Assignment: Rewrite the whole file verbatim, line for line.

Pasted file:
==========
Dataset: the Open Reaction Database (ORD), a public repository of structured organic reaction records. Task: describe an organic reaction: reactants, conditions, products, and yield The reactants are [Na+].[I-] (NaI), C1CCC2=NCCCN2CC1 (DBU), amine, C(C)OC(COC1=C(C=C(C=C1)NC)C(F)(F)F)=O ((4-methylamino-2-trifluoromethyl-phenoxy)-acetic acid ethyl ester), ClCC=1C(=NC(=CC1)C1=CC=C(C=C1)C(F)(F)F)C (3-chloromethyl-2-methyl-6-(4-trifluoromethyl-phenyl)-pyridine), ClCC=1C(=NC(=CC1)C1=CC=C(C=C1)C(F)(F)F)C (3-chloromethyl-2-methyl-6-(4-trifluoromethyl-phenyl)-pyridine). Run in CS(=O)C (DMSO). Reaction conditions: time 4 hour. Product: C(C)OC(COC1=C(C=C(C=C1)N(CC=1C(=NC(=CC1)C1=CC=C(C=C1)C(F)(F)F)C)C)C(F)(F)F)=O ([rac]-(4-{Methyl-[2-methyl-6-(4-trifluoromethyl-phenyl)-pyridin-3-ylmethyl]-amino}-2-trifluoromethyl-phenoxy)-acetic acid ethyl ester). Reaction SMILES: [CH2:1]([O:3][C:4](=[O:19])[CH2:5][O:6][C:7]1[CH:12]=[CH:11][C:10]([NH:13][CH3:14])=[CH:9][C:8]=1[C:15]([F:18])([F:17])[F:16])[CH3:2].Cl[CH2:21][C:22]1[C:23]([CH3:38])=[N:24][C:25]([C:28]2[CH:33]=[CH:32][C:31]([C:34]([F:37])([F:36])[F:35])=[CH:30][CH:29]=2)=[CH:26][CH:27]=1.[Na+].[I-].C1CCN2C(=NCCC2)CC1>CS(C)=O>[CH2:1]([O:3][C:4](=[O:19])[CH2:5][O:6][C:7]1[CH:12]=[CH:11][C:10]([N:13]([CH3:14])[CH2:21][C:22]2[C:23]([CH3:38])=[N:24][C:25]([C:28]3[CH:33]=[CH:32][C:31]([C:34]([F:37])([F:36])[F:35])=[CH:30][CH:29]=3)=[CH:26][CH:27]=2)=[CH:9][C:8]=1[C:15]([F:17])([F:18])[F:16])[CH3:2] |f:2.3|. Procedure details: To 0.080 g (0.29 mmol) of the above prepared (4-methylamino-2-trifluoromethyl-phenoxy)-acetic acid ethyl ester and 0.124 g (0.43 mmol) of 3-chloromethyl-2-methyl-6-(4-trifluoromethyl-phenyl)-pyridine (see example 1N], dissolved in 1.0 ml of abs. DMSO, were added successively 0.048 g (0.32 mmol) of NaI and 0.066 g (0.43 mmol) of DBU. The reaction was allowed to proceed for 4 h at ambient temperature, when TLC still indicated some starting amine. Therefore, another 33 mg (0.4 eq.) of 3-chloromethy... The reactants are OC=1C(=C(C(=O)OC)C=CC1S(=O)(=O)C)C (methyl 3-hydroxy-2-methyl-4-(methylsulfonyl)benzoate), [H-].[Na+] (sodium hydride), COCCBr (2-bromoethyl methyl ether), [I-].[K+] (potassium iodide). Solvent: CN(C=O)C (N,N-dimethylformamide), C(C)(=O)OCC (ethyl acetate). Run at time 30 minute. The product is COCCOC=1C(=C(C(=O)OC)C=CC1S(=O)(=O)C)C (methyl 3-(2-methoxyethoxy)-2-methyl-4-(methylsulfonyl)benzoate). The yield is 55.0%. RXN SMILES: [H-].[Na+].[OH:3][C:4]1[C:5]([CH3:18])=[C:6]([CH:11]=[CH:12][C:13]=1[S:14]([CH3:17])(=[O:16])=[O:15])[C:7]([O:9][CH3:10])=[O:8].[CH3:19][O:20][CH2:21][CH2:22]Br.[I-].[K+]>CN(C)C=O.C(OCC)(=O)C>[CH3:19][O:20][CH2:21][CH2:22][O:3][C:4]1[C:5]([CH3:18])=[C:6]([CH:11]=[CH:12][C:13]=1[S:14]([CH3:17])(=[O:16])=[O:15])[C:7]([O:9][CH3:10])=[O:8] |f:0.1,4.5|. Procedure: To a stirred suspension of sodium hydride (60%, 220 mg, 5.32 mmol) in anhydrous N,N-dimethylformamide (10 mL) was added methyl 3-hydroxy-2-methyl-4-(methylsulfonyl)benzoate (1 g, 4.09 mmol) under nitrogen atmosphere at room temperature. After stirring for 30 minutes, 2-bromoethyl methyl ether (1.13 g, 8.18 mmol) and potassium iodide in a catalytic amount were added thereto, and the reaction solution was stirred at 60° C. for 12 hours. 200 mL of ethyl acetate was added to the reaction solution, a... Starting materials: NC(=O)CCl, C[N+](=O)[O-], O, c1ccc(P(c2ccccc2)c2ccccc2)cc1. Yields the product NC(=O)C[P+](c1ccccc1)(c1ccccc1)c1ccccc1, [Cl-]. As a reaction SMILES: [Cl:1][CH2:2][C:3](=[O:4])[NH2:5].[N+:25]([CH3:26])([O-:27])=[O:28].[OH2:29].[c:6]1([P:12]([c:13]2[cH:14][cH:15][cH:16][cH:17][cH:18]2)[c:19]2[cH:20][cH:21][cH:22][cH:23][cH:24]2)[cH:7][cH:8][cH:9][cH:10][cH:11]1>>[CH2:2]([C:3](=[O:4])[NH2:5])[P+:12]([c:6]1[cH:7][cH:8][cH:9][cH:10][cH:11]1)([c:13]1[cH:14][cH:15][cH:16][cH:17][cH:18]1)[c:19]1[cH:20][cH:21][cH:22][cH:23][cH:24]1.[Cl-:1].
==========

Dataset: the Open Reaction Database (ORD), a public repository of structured organic reaction records. Task: describe an organic reaction: reactants, conditions, products, and yield The reactants are [Na+].[I-] (NaI), C1CCC2=NCCCN2CC1 (DBU), amine, C(C)OC(COC1=C(C=C(C=C1)NC)C(F)(F)F)=O ((4-methylamino-2-trifluoromethyl-phenoxy)-acetic acid ethyl ester), ClCC=1C(=NC(=CC1)C1=CC=C(C=C1)C(F)(F)F)C (3-chloromethyl-2-methyl-6-(4-trifluoromethyl-phenyl)-pyridine), ClCC=1C(=NC(=CC1)C1=CC=C(C=C1)C(F)(F)F)C (3-chloromethyl-2-methyl-6-(4-trifluoromethyl-phenyl)-pyridine). Run in CS(=O)C (DMSO). Reaction conditions: time 4 hour. Product: C(C)OC(COC1=C(C=C(C=C1)N(CC=1C(=NC(=CC1)C1=CC=C(C=C1)C(F)(F)F)C)C)C(F)(F)F)=O ([rac]-(4-{Methyl-[2-methyl-6-(4-trifluoromethyl-phenyl)-pyridin-3-ylmethyl]-amino}-2-trifluoromethyl-phenoxy)-acetic acid ethyl ester). Reaction SMILES: [CH2:1]([O:3][C:4](=[O:19])[CH2:5][O:6][C:7]1[CH:12]=[CH:11][C:10]([NH:13][CH3:14])=[CH:9][C:8]=1[C:15]([F:18])([F:17])[F:16])[CH3:2].Cl[CH2:21][C:22]1[C:23]([CH3:38])=[N:24][C:25]([C:28]2[CH:33]=[CH:32][C:31]([C:34]([F:37])([F:36])[F:35])=[CH:30][CH:29]=2)=[CH:26][CH:27]=1.[Na+].[I-].C1CCN2C(=NCCC2)CC1>CS(C)=O>[CH2:1]([O:3][C:4](=[O:19])[CH2:5][O:6][C:7]1[CH:12]=[CH:11][C:10]([N:13]([CH3:14])[CH2:21][C:22]2[C:23]([CH3:38])=[N:24][C:25]([C:28]3[CH:33]=[CH:32][C:31]([C:34]([F:37])([F:36])[F:35])=[CH:30][CH:29]=3)=[CH:26][CH:27]=2)=[CH:9][C:8]=1[C:15]([F:17])([F:18])[F:16])[CH3:2] |f:2.3|. Procedure details: To 0.080 g (0.29 mmol) of the above prepared (4-methylamino-2-trifluoromethyl-phenoxy)-acetic acid ethyl ester and 0.124 g (0.43 mmol) of 3-chloromethyl-2-methyl-6-(4-trifluoromethyl-phenyl)-pyridine (see example 1N], dissolved in 1.0 ml of abs. DMSO, were added successively 0.048 g (0.32 mmol) of NaI and 0.066 g (0.43 mmol) of DBU. The reaction was allowed to proceed for 4 h at ambient temperature, when TLC still indicated some starting amine. Therefore, another 33 mg (0.4 eq.) of 3-chloromethy... The reactants are OC=1C(=C(C(=O)OC)C=CC1S(=O)(=O)C)C (methyl 3-hydroxy-2-methyl-4-(methylsulfonyl)benzoate), [H-].[Na+] (sodium hydride), COCCBr (2-bromoethyl methyl ether), [I-].[K+] (potassium iodide). Solvent: CN(C=O)C (N,N-dimethylformamide), C(C)(=O)OCC (ethyl acetate). Run at time 30 minute. The product is COCCOC=1C(=C(C(=O)OC)C=CC1S(=O)(=O)C)C (methyl 3-(2-methoxyethoxy)-2-methyl-4-(methylsulfonyl)benzoate). The yield is 55.0%. RXN SMILES: [H-].[Na+].[OH:3][C:4]1[C:5]([CH3:18])=[C:6]([CH:11]=[CH:12][C:13]=1[S:14]([CH3:17])(=[O:16])=[O:15])[C:7]([O:9][CH3:10])=[O:8].[CH3:19][O:20][CH2:21][CH2:22]Br.[I-].[K+]>CN(C)C=O.C(OCC)(=O)C>[CH3:19][O:20][CH2:21][CH2:22][O:3][C:4]1[C:5]([CH3:18])=[C:6]([CH:11]=[CH:12][C:13]=1[S:14]([CH3:17])(=[O:16])=[O:15])[C:7]([O:9][CH3:10])=[O:8] |f:0.1,4.5|. Procedure: To a stirred suspension of sodium hydride (60%, 220 mg, 5.32 mmol) in anhydrous N,N-dimethylformamide (10 mL) was added methyl 3-hydroxy-2-methyl-4-(methylsulfonyl)benzoate (1 g, 4.09 mmol) under nitrogen atmosphere at room temperature. After stirring for 30 minutes, 2-bromoethyl methyl ether (1.13 g, 8.18 mmol) and potassium iodide in a catalytic amount were added thereto, and the reaction solution was stirred at 60° C. for 12 hours. 200 mL of ethyl acetate was added to the reaction solution, a... Starting materials: NC(=O)CCl, C[N+](=O)[O-], O, c1ccc(P(c2ccccc2)c2ccccc2)cc1. Yields the product NC(=O)C[P+](c1ccccc1)(c1ccccc1)c1ccccc1, [Cl-]. As a reaction SMILES: [Cl:1][CH2:2][C:3](=[O:4])[NH2:5].[N+:25]([CH3:26])([O-:27])=[O:28].[OH2:29].[c:6]1([P:12]([c:13]2[cH:14][cH:15][cH:16][cH:17][cH:18]2)[c:19]2[cH:20][cH:21][cH:22][cH:23][cH:24]2)[cH:7][cH:8][cH:9][cH:10][cH:11]1>>[CH2:2]([C:3](=[O:4])[NH2:5])[P+:12]([c:6]1[cH:7][cH:8][cH:9][cH:10][cH:11]1)([c:13]1[cH:14][cH:15][cH:16][cH:17][cH:18]1)[c:19]1[cH:20][cH:21][cH:22][cH:23][cH:24]1.[Cl-:1].